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"Death zones" threaten Spooner survival
6th November 2013

One of the innumerable slaughtered birds in the "death zones"

In the past few days, countless numbers of shore birds have been trapped and killed in mile after mile of nets that cover the shoreline of four different areas of China's Guangdong province.

From 2nd November to this morning, more than 1,500 nets have been found.  Each net is between 20 and 25 metres long:  

That's more than 33 kilometres or 20 miles of death traps. 

In the photo below, you can see the bodies of six wading birds in a 25 metre section of net.  Most nets are emptied daily (and the carcasses sold to local restaurants), so, if the body count in this net were representative of the level of carnage in the area, then more than 8,000 birds would have been slaughtered yesterday.  And close to a quarter of million birds will be killed during the month of November alone.   

But only a few of the numerous coastal areas of Guangdong province have been surveyed recently; so the number of nets found is likely to be only a small fraction of the number of nets that have been set.

Whatever the number of nets, the actual death toll is of course incalculable. 

But even in the most optimistic of less-worse-case scenarios, the magnitude of the devastation is unimaginable.

Among the millions of shore birds that run the risk of being netted as they fly across the coastal areas of Guangdong province, there is an unknown number of Spoon-billed Sandpipers  one of the world's most endangered birds.  

As Jonathan Martinez, one of the survey workers who have painstakingly catalogued the position of every single net, says [by telephone, this morning]: 

 "It is absolutely certain that Spoon-billed Sandpipers pass through these [heavily-netted] areas on their way from known migration [stop-over] sites to known wintering locations."

In an email yesterday, Mr Martinez says that Guangdong is the only flyway taken by Spoon-billed Sandpipers, and that Spooners passing through this area "Encounter a wall of mist nets along more than several hundred kilometres of coast.  And birds wintering in an area with so many nets have simply just no chance to survive the winter!!!"

It is clear that the very survival of this iconic species could well depend on the authorities taking immediate action in the "death zones" that Mr Martinez and his co-workers have pin-pointed.

Among these, the priority is to tear down the nets that scar the sand flats and coastal areas of Dianbai county, which is under the jurisdiction of Maoming city.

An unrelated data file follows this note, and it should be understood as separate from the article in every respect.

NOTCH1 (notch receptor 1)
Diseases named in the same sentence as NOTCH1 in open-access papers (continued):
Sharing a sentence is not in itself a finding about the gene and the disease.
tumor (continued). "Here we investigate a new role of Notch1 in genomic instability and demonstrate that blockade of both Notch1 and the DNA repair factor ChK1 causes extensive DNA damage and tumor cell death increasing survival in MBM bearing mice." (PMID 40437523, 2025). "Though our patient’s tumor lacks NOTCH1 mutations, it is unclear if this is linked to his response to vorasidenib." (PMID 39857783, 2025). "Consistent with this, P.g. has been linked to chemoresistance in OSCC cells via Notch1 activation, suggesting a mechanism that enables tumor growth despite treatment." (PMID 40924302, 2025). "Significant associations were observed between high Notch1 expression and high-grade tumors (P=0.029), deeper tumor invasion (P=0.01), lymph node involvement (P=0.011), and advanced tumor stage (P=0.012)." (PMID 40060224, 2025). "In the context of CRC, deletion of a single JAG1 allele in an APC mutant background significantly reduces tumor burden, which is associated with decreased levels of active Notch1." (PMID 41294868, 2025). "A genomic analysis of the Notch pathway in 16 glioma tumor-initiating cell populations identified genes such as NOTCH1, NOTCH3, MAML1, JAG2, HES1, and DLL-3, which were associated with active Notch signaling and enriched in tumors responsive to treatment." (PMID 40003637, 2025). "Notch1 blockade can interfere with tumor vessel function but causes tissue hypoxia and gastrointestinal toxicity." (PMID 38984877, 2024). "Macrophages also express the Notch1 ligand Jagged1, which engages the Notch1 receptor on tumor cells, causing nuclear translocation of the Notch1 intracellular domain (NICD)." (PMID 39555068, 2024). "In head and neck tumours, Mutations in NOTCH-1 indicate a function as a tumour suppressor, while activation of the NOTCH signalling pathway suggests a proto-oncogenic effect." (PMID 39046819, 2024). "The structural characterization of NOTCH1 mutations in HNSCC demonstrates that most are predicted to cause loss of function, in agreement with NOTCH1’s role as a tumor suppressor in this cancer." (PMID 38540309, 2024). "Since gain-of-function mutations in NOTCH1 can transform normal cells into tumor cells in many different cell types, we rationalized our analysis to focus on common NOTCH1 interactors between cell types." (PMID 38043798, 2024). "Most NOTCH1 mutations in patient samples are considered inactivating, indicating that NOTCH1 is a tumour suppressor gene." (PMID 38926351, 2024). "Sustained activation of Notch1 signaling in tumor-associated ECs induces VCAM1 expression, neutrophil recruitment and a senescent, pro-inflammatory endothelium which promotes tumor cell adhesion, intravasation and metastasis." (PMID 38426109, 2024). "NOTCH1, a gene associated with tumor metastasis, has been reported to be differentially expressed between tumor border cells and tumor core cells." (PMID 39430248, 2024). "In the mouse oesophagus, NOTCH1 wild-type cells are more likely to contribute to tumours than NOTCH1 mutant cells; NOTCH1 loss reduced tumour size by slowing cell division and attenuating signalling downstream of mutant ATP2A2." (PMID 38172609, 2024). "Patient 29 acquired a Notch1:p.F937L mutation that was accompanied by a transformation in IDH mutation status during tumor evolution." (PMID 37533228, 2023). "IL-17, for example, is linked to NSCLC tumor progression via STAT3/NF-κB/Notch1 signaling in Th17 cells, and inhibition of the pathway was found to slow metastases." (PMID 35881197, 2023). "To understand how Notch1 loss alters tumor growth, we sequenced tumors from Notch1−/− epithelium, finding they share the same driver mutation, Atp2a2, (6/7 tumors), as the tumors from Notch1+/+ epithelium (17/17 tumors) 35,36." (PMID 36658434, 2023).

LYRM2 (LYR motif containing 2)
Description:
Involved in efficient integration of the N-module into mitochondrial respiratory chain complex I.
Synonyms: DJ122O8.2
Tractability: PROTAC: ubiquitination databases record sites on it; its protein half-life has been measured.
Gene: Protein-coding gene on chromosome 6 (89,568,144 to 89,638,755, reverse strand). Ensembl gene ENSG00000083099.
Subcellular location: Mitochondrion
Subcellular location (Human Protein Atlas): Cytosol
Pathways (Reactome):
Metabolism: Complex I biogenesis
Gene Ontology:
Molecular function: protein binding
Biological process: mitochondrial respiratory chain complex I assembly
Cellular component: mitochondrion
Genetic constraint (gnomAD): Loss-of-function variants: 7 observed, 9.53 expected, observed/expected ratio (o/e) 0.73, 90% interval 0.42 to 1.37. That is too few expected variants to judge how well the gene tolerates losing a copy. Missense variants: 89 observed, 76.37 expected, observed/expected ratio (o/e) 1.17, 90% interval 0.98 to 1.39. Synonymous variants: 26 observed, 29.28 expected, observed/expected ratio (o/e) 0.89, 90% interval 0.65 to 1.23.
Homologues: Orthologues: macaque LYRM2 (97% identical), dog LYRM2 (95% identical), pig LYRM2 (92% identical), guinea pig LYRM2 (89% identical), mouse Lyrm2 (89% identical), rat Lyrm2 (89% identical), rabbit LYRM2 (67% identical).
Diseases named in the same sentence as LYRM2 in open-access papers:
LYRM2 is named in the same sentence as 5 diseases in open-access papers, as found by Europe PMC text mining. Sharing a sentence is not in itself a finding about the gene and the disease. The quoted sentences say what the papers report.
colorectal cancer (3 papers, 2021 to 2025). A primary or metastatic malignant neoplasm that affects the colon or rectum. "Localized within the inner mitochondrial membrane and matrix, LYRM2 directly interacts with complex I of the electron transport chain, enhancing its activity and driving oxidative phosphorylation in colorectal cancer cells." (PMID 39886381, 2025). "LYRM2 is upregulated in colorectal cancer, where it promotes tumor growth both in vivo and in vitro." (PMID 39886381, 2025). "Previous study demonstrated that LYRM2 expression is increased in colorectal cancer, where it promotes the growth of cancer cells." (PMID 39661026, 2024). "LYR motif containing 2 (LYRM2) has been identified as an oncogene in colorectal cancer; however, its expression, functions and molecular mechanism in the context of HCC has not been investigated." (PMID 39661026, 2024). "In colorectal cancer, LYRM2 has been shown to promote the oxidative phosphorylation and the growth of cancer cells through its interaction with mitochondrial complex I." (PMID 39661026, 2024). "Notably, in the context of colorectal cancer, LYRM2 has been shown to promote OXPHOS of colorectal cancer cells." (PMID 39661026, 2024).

Mr Martinez says [this morning's telephone call], "All of the suitable habitat for Spoon-billed Sandpiper in the area here is surrounded by nets."  

As well as this danger, I have also seen long-lens photographs of a poacher in the Dianbai area carrying something than can only be described as a punt gun.   Carrying a gun of any description for any reason is a serious crime in China. 

As bad as the situation clearly is, there is a glimmer of hope:   

At least some of the local authorities in Guangdong actually do care, and have struck hard against the poachers in their areas.   Mr Martinez talks glowingly about the efforts of the Xitou Forestry Bureau in Yangxi county who not only patrol diligently, but also respond immediately when they receive a tip off that there are poachers about. 

Their quick response has resulted in a number of arrests, which in turn have led to a dramatic reduction in poaching activity (as you would expect, news travels quickly within poaching circles).

For the sake of the Spooner (as well as hundreds of thousands of less famous birds), it is critically important that the Maoming (and other) authorities are equally quick to respond to the cry for help.

If you would like to add your voice to that cry, please post your comments in the box below the photos.



6 dead birds in just a few metres of the more than 25 kilometres of nets in Maoming's Death Zone

Maoming, Dianbai: areas with nets are marked in red; position of hunter with a gun is also marked


Yunnan chainsaw massacre
28th February 2013

A chainsaw massacre, not a tornado

It was a bitter-sweet experience. 

At 09.10 on the 12th February, I had the tremendous good fortune to glance in the right direction at the right time.  I knew before I picked up my binoculars what it was, but I was unwilling to believe it even as I watched it flap majestically over the dense canopy of trees that carpets the mountainside close to the Husa township in western Yunnan. 

“…Unbelievable,” I repeated to myself as I watched the Wreathed Hornbill – one of Yunnan’s rarest and most endangered breeding birds – fly for more than a mile.  I even had time to put my binoculars down and pick up my camera to get a shot for the record.  This would later serve to reassure me that I had enjoyed much more than a very sweet day-dream.

It was only my third “experience” of this spectacularly long-winged, prehistoric-looking bird.  That’s not many experiences when you consider that I first came to China to watch birds in 1988 – a quarter of a century ago.  For most of that time I could only dream of finding one.  It took me until 28th March 2009 to realise that dream. 

Not satisfied with a single encounter, a year later I went back again to the same place – within a stone’s throw of the border with Burma – and saw the species again.

This most recent sighting, though, is the most significant of the three because Husa is not a border area, and it also seems to be a “new” site for this species.  Sadly, it is a site that is under threat.